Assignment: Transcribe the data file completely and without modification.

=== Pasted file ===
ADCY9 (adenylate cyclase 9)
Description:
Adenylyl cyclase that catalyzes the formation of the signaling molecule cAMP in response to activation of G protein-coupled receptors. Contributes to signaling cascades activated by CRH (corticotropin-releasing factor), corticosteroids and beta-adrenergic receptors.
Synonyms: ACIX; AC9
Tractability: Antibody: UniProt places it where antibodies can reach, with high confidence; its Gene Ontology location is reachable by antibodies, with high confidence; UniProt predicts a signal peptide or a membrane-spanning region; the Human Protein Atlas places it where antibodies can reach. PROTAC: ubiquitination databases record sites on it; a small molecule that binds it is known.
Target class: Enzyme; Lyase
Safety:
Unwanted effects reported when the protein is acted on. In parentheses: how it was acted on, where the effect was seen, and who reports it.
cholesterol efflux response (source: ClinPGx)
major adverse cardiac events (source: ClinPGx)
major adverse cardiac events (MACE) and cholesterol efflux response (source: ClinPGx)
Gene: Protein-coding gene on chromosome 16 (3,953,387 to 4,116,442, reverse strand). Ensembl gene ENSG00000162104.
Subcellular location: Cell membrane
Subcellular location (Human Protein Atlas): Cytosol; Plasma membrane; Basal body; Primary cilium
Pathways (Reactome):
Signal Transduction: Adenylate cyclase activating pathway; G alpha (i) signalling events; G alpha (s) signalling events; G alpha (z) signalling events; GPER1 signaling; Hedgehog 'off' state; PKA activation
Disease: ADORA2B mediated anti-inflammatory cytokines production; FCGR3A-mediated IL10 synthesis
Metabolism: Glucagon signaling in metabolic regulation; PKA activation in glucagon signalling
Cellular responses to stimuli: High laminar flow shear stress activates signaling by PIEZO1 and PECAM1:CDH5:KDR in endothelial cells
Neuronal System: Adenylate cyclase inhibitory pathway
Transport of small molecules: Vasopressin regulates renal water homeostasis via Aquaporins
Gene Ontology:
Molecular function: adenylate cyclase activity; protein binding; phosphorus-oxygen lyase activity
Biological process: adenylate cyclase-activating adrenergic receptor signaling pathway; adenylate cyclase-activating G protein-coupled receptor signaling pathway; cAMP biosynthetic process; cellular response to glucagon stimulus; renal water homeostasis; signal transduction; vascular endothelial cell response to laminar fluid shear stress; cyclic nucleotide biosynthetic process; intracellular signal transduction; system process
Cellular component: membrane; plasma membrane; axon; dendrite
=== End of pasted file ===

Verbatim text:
ADCY9 (adenylate cyclase 9)
Description:
Adenylyl cyclase that catalyzes the formation of the signaling molecule cAMP in response to activation of G protein-coupled receptors. Contributes to signaling cascades activated by CRH (corticotropin-releasing factor), corticosteroids and beta-adrenergic receptors.
Synonyms: ACIX; AC9
Tractability: Antibody: UniProt places it where antibodies can reach, with high confidence; its Gene Ontology location is reachable by antibodies, with high confidence; UniProt predicts a signal peptide or a membrane-spanning region; the Human Protein Atlas places it where antibodies can reach. PROTAC: ubiquitination databases record sites on it; a small molecule that binds it is known.
Target class: Enzyme; Lyase
Safety:
Unwanted effects reported when the protein is acted on. In parentheses: how it was acted on, where the effect was seen, and who reports it.
cholesterol efflux response (source: ClinPGx)
major adverse cardiac events (source: ClinPGx)
major adverse cardiac events (MACE) and cholesterol efflux response (source: ClinPGx)
Gene: Protein-coding gene on chromosome 16 (3,953,387 to 4,116,442, reverse strand). Ensembl gene ENSG00000162104.
Subcellular location: Cell membrane
Subcellular location (Human Protein Atlas): Cytosol; Plasma membrane; Basal body; Primary cilium
Pathways (Reactome):
Signal Transduction: Adenylate cyclase activating pathway; G alpha (i) signalling events; G alpha (s) signalling events; G alpha (z) signalling events; GPER1 signaling; Hedgehog 'off' state; PKA activation
Disease: ADORA2B mediated anti-inflammatory cytokines production; FCGR3A-mediated IL10 synthesis
Metabolism: Glucagon signaling in metabolic regulation; PKA activation in glucagon signalling
Cellular responses to stimuli: High laminar flow shear stress activates signaling by PIEZO1 and PECAM1:CDH5:KDR in endothelial cells
Neuronal System: Adenylate cyclase inhibitory pathway
Transport of small molecules: Vasopressin regulates renal water homeostasis via Aquaporins
Gene Ontology:
Molecular function: adenylate cyclase activity; protein binding; phosphorus-oxygen lyase activity
Biological process: adenylate cyclase-activating adrenergic receptor signaling pathway; adenylate cyclase-activating G protein-coupled receptor signaling pathway; cAMP biosynthetic process; cellular response to glucagon stimulus; renal water homeostasis; signal transduction; vascular endothelial cell response to laminar fluid shear stress; cyclic nucleotide biosynthetic process; intracellular signal transduction; system process
Cellular component: membrane; plasma membrane; axon; dendrite